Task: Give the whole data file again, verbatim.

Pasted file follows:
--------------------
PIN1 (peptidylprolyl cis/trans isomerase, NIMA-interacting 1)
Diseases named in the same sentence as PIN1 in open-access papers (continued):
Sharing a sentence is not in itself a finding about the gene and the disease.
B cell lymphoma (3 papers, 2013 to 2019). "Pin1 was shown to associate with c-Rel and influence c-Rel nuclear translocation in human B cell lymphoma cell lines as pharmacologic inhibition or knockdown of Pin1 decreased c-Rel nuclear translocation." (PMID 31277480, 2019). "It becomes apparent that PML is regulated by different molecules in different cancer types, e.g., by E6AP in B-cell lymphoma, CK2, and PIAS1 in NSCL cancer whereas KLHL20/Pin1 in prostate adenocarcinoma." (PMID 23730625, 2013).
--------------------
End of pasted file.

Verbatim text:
PIN1 (peptidylprolyl cis/trans isomerase, NIMA-interacting 1)
Diseases named in the same sentence as PIN1 in open-access papers (continued):
Sharing a sentence is not in itself a finding about the gene and the disease.
B cell lymphoma (3 papers, 2013 to 2019). "Pin1 was shown to associate with c-Rel and influence c-Rel nuclear translocation in human B cell lymphoma cell lines as pharmacologic inhibition or knockdown of Pin1 decreased c-Rel nuclear translocation." (PMID 31277480, 2019). "It becomes apparent that PML is regulated by different molecules in different cancer types, e.g., by E6AP in B-cell lymphoma, CK2, and PIAS1 in NSCL cancer whereas KLHL20/Pin1 in prostate adenocarcinoma." (PMID 23730625, 2013).